Riding the social networks wave
This wave hasn't crested - it really is the next big thing - but who knows where it will all lead? Can Microsoft and Yahoo jump in? Fortune's David Kirkpatrick explores the next phases.
NEW YORK (Fortune) -- As MySpace hooks up with MTV (whose parent Viacom once tried to buy it) and Facebook makes the cover of Newsweek, it's clear that social networking is only getting hotter. (But couldn't Newsweek find Mark Zuckerberg anecdotes that hadn't already appeared in Fortune?)
The reason social networking matters is simple: people do things together, and this new software promises us the means to engage the social aspect of our lives in everything we do online. Among other things, shopping, consuming media, researching, planning our time, and of course communicating can all be done more efficiently if we have manageable information about what our friends are doing. It goes way beyond high school and college kids sharing photos and exchanging gossip.
Since Facebook's epochal May announcement that it was opening itself up and hosting applications created by all comers, the Palo Alto-based service has kept Silicon Valley mesmerized. Here's how much: This week I breakfasted with eggheady serial enterpreneur Scott Rafer, who sold his latest company MyBlogLog to Yahoo. Rafer's new project, still hush-hush, is a Facebook application. But his faith in the earthshakingness of Facebook apps is such that he actually said to me: "Now Google might as well not get into the apps business, and finally something will take a bit out of [Microsoft] Office."
For all his apparent hyperbole, Rafer has a good track record of being right - and early - about what's happening on the Net. Here's something else important: nyone who writes an application for a social network will never be in doubt about who its customers are. That is a breakthrough for the software and media industries, which typically have only the foggiest understanding of who is really using their products. Companies thus have a newfound ability to upsell, renew, fine-tune, and improve applications and content for the exact people who are using them.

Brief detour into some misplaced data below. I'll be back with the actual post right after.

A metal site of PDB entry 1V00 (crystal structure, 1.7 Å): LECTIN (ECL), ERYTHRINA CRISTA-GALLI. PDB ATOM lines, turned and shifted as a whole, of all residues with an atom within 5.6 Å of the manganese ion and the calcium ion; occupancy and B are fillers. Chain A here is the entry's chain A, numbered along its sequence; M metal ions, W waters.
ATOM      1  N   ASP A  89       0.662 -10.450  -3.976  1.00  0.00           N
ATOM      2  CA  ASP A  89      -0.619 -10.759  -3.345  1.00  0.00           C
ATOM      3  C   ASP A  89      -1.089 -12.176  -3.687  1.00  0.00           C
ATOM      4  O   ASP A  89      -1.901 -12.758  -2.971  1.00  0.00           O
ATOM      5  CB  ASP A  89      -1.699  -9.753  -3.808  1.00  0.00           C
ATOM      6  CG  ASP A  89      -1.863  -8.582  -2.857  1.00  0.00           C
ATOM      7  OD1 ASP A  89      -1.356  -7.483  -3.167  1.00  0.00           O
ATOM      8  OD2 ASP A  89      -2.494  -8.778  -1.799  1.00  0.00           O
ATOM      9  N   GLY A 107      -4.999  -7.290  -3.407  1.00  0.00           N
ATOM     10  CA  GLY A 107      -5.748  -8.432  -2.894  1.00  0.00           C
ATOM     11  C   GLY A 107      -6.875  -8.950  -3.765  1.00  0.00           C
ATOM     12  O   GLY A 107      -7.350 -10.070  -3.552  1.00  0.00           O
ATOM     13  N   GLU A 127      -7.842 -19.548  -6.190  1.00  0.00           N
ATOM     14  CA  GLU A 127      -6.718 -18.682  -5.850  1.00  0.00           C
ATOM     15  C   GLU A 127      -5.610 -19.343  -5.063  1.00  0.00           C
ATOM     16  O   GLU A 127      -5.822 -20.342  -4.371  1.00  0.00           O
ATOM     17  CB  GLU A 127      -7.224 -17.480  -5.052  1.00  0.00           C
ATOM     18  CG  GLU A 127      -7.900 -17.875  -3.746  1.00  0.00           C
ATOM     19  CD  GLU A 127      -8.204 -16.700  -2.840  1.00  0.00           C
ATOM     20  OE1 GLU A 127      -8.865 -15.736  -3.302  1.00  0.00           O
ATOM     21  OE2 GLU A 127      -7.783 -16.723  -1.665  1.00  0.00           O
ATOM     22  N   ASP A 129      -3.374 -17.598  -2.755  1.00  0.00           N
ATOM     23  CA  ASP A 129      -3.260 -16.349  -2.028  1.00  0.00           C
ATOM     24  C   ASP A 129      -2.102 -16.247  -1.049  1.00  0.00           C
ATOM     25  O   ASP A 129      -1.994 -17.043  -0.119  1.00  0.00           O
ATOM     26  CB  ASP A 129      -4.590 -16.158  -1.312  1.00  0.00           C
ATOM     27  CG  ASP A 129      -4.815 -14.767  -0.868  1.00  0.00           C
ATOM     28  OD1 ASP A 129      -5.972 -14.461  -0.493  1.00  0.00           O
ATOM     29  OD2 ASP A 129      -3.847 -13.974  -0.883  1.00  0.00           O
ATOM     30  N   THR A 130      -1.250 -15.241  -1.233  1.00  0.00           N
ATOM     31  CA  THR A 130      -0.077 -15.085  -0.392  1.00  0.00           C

When I asked Rafer what he thought was a good application on Facebook, he replied, as I had expected he would, "There aren't any." For all the buzz and millions of sign-ups, it is striking how few applications there really do anything people seem much to need. And while Facebook has clearly stolen the short-term thunder from MySpace, at least from the tech industry's perspective, the MTV deal is one indicator of many that the social networking leader is not down for the count. Among other things, it is aggressively expanding internationally.
So do these two players have the industry locked up? Hardly. While Facebook's applications give it tremendous potency and MySpace still clearly dominates in scale, other services like Bebo, LinkedIn, Piczo and Tagged continue to grow quickly.
And as some of us learned at Fortune's recent iMeme conference in San Francisco, Yahoo (Charts, Fortune 500) and Microsoft (Charts, Fortune 500) cannot be ignored. Yahoo executives there were saying that Yahoo Mail and Hotmail both have the rudiments of a profound social network. Each has hundreds of millions of members, and each company has access to information that could be used to construct the kindof "social graph" of friend relationships which is at the heart of MySpace or Facebook. That key data is in each e-mail user's sent mail records. The people you send e-mail to are pretty much the people you know. That's one reason why both MySpace and Facebook allow you to mine your e-mail contact lists to create additional friends in their services. But the sent mail information is even richer with friendship insight than any contact list.
The question is whether Microsoft or Yahoo can move quickly enough to take advantage of this gold mine. Yahoo execs say they are actively working on it, though most of us aren't very confident of Yahoo's ability to shake the earth these days. Rafer notes that some in the Internet industry are starting to talk about services that mimic Facebook's architecture, enabling any application developed for it to also tap into the social graph of other networks.
That would not be so bad for Facebook, because it would further validate that service as a standards-setter for this growing industry. Before it would play along with a game like that, though, I'd suspect Microsoft, for its part, would probably want to buy Facebook. It will have trouble tolerating someone else's platform getting that much traction. But it could certainly come up with the $10 billion (minimum) that would probably now be necessary for such a deal.